Shounen Hollywood: Episode 07

“You Cannot Devote Your Life To Your Life”

Shounen Hollywood 7 - 1 Shounen Hollywood 7 - 2 Shounen Hollywood 7 - 3 Shounen Hollywood 7 - 4 Shounen Hollywood 7 - 5 Shounen Hollywood 7 - 6 Shounen Hollywood 7 - 7 Shounen Hollywood 7 - 8 Shounen Hollywood 7 - 9 Shounen Hollywood 7 - 10 Shounen Hollywood 7 - 11 Shounen Hollywood 7 - 12 Shounen Hollywood 7 - 13 Shounen Hollywood 7 - 14 Shounen Hollywood 7 - 15 Shounen Hollywood 7 - 16 Shounen Hollywood 7 - 17 Shounen Hollywood 7 - 18 Shounen Hollywood 7 - 19 Shounen Hollywood 7 - 20

While not as inspiring as the previous episode, this episode did have some gold nuggets, but you did have to squint.

The ‘main’ character Kakeru finds himself in a bit of dilemma when he’s out karaoke-ing with his friends and is told that he’s not a very good singer for an idol. At this stage I might point out that none of the boys are very good singers at all, but we’ll ignore that for now. Being in the idol business, I’m sure we can understand why it’s such a shock to him, and it doesn’t help when he tries to practice only for his sister – that brat is really irritating, by the way – to keep beating him down about it and telling him to just accept the fact that he sucks and stop singing. It’s always disheartening when you’re doing your best but someone has to shut you down by telling you you’re not good enough and I think that might have been one of the underlying messages to this episode. He doesn’t magically get better by the end of it, with a little faith, trust and pixie dust, but he does learn to jump over his own hurdle of fearing what everyone else is thinking when he sings.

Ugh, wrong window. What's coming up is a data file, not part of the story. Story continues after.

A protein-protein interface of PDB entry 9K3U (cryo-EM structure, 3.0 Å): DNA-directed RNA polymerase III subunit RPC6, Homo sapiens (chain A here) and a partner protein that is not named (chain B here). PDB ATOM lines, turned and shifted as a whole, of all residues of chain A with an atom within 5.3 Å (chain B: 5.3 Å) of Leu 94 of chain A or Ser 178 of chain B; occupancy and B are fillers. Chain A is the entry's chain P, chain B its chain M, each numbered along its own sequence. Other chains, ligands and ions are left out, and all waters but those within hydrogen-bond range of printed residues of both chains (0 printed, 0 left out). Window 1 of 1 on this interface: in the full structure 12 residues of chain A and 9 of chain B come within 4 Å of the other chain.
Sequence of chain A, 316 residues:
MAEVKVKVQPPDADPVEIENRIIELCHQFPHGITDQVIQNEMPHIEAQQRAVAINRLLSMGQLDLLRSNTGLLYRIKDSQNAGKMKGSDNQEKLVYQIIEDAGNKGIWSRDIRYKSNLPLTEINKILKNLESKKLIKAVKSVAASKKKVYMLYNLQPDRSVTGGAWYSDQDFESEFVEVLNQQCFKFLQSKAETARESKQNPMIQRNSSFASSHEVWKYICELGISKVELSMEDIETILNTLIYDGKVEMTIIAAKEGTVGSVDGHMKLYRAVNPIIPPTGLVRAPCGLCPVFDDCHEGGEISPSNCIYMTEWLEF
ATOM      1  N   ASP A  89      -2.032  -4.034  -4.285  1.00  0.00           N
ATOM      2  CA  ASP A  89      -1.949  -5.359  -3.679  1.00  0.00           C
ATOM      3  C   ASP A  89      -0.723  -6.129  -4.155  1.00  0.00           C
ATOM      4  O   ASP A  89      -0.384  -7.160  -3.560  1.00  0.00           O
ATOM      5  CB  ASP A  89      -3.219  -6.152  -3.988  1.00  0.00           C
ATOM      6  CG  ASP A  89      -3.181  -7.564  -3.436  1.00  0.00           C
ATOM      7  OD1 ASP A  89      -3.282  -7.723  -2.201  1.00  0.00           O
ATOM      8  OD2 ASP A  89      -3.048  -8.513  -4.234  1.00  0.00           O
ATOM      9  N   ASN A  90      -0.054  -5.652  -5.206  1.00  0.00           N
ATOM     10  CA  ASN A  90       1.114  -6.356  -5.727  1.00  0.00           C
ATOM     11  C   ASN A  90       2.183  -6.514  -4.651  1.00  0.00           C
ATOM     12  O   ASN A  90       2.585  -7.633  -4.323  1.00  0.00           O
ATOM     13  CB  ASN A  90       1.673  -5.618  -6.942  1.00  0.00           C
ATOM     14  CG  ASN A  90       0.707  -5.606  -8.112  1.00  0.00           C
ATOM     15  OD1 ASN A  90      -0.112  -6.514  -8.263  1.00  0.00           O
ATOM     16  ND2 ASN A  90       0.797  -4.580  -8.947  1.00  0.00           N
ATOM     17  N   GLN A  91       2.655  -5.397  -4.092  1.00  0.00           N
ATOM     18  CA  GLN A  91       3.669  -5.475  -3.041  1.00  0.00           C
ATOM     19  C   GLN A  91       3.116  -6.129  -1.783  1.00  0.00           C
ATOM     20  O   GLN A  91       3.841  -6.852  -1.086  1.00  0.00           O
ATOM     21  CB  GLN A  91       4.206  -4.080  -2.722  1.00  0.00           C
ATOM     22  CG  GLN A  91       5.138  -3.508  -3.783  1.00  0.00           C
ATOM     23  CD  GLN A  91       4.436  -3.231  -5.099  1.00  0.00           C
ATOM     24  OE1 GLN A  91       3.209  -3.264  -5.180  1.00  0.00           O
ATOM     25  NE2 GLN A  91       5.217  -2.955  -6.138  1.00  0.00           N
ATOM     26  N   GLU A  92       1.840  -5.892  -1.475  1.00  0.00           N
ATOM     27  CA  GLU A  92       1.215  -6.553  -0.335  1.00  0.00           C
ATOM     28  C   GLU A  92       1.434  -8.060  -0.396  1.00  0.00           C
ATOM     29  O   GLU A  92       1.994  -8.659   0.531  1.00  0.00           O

The team helps him by literally throwing him into the outside world, singing every line instead of speaking, and it’s actually quite sweet when you think about it. I suppose this is where Shounen Hollywood really makes its public debut; actually in public. Most of them do feel embarrassed about singing in front of people even as they gather a crowd around them, but it’s less for their own sensibilities and more for the fact that they’re helping out their fellow teammate, and by the end of it Kakeru is a little bit braver than before and a little less self-conscious about singing in public and in front of people.

It was nothing spectacular or mind-blowing, but it was an episode about someone getting over a personal hurdle and trying not to let the criticism or the negativity get to them. I won’t say it was the easiest episode to watch; there were so many cringe-worthy moments, but it did have an interesting moral or anecdote if you looked or listened hard enough.

I feel like I’m navigating this series a little differently compared to when I first started and even if it’s not the best show in the world I find the process of digging quite enjoyable, actually. Surprise, surprise!


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